Visit the Working for Waders Initiative website for details of collaborative action to reverse the decline in waders that has developed from the Understanding Predation Project.


Understanding Predation Report - a review bringing together natural science and local knowledge of recent wild bird population changes and their drivers in Scotland

The Understanding Predation Report was launched on Monday 8th February by the Minister for Environment, Climate Change & Land Reform, Dr Aileen McLeod, MSP, at Scottish Natural Heritage's Battleby Conference Centre, in front of 60 delegates drawn from a wide range of organisations.

The Understanding Predation project was established to develop a basis for a common understanding between scientists, conservationists and those who work the land.  Importantly, stakeholders agreed that urgent action was needed to stop these population declines. Stakeholders valued the collaborative process adopted by the project, and the opportunities it provided for many diverse voices to be heard. The study recommends developing an adaptive, collaborative approach, linking scientific evidence gathering and stakeholders’ knowledge, to guide the development of management practices.

The report found strong support from survey data and stakeholders’ knowledge that all six wild birds studied in detail (black grouse, curlew, golden plover, grey partridge, lapwing and oystercatcher) had shown widespread declines across Scotland since the 1960s.

The Project was commissioned by Scottish Government, funded by Scottish Natural Heritage, managed by Scotland's Moorland Forum and led by an independent and impartial Research Group from British Trust for Ornithology (Scotland), the Centre for Ecology and Hydrology, the University of Aberdeen and the University of Stirling.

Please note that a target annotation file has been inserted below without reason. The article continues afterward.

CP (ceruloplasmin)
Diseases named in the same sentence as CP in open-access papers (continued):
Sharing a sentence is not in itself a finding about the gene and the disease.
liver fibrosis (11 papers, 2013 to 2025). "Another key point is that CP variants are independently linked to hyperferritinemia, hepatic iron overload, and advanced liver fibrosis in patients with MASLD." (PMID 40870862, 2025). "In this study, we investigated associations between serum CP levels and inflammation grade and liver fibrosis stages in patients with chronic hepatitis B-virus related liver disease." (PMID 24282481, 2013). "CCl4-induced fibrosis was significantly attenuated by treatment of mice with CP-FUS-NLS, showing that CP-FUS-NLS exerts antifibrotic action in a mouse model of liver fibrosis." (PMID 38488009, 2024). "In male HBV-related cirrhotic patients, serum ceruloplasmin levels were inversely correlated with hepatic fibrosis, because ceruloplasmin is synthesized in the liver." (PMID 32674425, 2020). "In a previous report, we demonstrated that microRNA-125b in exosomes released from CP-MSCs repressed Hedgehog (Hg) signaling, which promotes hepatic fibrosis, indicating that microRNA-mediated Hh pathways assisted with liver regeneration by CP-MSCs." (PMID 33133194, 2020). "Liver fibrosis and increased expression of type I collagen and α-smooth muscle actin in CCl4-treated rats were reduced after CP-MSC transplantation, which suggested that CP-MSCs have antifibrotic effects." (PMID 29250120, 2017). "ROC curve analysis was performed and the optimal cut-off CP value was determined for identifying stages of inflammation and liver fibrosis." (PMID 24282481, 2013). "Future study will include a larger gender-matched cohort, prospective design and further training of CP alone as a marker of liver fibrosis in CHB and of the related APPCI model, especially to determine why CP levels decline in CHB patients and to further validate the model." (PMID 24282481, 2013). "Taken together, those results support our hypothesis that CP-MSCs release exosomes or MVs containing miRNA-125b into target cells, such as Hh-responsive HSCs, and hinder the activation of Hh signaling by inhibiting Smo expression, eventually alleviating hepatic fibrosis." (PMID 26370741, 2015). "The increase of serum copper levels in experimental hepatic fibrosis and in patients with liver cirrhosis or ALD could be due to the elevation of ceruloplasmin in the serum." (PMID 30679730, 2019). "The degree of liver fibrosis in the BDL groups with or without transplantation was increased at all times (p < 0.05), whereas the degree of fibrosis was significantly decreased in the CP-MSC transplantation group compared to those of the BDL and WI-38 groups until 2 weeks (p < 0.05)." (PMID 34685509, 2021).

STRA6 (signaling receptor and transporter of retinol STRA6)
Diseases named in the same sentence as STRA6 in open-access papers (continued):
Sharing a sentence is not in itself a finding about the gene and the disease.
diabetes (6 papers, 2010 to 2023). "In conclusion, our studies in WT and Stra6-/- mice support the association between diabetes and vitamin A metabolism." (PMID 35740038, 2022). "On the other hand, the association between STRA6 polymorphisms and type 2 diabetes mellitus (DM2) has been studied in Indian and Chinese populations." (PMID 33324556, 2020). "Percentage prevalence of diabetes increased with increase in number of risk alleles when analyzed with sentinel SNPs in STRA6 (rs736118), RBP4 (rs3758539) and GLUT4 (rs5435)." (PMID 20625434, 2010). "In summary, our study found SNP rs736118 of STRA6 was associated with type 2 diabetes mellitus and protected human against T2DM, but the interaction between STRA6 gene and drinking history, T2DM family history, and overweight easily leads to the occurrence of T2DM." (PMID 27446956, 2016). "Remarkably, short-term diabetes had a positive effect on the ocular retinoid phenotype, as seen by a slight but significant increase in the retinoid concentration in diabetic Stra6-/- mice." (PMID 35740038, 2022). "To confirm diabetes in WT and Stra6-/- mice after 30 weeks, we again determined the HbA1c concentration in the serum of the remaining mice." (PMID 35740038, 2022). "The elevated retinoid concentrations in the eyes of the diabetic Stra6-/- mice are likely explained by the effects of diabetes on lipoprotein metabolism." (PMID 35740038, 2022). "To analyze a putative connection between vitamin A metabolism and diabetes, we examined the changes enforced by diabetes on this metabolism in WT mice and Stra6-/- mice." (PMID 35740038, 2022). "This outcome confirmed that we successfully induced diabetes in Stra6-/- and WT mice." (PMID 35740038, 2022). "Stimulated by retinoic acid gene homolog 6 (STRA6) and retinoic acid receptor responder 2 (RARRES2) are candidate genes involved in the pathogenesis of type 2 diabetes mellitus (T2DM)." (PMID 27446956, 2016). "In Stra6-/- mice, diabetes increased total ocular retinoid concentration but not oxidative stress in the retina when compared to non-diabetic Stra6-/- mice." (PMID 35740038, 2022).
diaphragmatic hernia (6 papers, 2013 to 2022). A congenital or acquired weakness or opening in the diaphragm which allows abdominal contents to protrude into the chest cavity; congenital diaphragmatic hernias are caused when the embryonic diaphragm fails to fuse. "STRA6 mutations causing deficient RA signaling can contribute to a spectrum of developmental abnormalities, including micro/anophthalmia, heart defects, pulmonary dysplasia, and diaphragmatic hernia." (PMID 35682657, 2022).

An Introduction to the Project Report

The Report comprises a 5-page 'Executive Summary', a 45-page ‘Summary Report’, a 270-page ‘Supplementary Material’ section, and a further 47-pages of Appendices.

The Summary Report provides all the main findings of the report, with minimal explanation and supporting information. However, it contains direct links (which can be accessed by clicking on them while pressing ‘Ctrl’ on your keyboard) to corresponding sections of the Supplementary Material, which includes citations to source literature. This structure is designed to give readers an overview of the project and its findings, while also allowing them to quickly access more technical and comprehensive information, if they wish to.

Please note that there is a shortcut within Windows and on a Mac that allows you to return to a previous section after following one of these hyperlinks in a PDF document: this is 'Alt+left arrow' on Windows, and 'Command+left arrow (or [ )' on a Mac.

The bibliography and a copy of the Questionnaire are available as separate PDF documents.

The raw data on abundance change of bird populations, used in Section 4 of the report, is available on request (see Appendices for details).


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For those who just want to read the Executive Summary and the Summary Report, a separate version of the Report has been produced that just contains these sections; the links to the Supplementary Material have been removed.  This version is best for printing.

Click here for the Summary Report only.

You are invited to visit and comment on the Project Blog.


Documents relating to the development of the project can be accessed here.